She understood how important the role of x-rays would be in that process. She also knew that most of the x-ray units were too far back for the surgeons, who were forward, to use. So she came up with the idea of the mobile x-ray unit. She bought the vans from Renault with money from friends and she had a student adapt these vans into mobile x-ray units. She didn’t know how to drive, so she learned to drive. She learned how to change a tire and mend an engine. So she got in one of the vans and her colleagues got into others and they drove to whatever hospitals needed them.
In some cases, they would set up the unit and leave the technology for someone who was trained in x-ray. In the case of the hospital that I look at, the Number One Belgian Field, she ran it herself. She was there for several weeks. She would walk into the operating theater carrying the film and show the surgeons the fragments of shell that she had found and where they needed to look when the patient was on the operating table.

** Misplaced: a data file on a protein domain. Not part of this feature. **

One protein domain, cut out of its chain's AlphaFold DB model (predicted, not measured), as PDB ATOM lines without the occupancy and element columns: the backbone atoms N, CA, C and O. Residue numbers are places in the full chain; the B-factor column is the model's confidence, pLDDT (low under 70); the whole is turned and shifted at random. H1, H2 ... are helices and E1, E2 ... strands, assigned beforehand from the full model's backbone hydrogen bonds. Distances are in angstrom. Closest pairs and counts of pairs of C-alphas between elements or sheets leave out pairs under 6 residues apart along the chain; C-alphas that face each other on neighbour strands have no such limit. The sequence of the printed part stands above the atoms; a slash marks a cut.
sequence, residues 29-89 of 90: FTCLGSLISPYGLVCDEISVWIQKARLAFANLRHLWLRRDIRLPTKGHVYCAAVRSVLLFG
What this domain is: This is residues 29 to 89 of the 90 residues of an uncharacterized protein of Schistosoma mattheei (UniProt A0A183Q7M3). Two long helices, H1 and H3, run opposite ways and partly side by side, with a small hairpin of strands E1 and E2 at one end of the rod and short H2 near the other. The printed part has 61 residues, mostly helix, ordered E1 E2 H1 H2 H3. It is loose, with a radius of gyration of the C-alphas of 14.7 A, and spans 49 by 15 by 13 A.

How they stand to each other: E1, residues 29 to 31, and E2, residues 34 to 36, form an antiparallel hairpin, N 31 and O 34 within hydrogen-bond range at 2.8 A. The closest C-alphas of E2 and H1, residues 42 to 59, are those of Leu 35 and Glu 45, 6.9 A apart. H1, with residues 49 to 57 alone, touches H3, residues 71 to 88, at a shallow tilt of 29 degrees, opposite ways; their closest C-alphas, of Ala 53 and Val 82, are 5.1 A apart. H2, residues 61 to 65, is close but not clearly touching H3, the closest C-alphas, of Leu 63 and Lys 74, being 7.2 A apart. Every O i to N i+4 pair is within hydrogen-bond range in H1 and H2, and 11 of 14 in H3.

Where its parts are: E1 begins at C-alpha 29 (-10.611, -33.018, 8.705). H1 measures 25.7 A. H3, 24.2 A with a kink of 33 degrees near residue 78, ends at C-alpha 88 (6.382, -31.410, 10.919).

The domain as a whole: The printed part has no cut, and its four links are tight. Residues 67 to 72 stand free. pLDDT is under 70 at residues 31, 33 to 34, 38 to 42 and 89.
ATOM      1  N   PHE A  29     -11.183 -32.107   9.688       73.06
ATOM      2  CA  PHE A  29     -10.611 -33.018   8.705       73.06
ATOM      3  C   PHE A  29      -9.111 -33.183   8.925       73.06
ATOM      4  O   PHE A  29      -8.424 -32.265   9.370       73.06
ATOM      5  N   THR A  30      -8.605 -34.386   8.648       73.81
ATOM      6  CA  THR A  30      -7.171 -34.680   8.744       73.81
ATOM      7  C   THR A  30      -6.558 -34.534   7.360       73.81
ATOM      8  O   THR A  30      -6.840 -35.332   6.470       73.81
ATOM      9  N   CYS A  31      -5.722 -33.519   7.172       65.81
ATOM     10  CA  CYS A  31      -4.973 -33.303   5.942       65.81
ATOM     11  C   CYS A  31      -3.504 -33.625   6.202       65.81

And not everybody liked her, according to her daughter’s memoirs. Even though she was Marie Curie, some surgeons weren’t happy to be told what to do by a woman. They weren’t interested in that. She should let an orderly or a male x-ray orderly or a male x-ray specialist do that. At the hospital I looked at, the surgeon was a keen amateur physicist, and he was overwhelmed and delighted to have her working with him. It comes through very strongly in her memoirs how honored he was to have Marie Curie with him.
They also realized how practical she was. She repaired machinery and she installed phone lines and repaired them the hospital so that senior officers in the ward could talk with officers in the rear. I had no idea about this.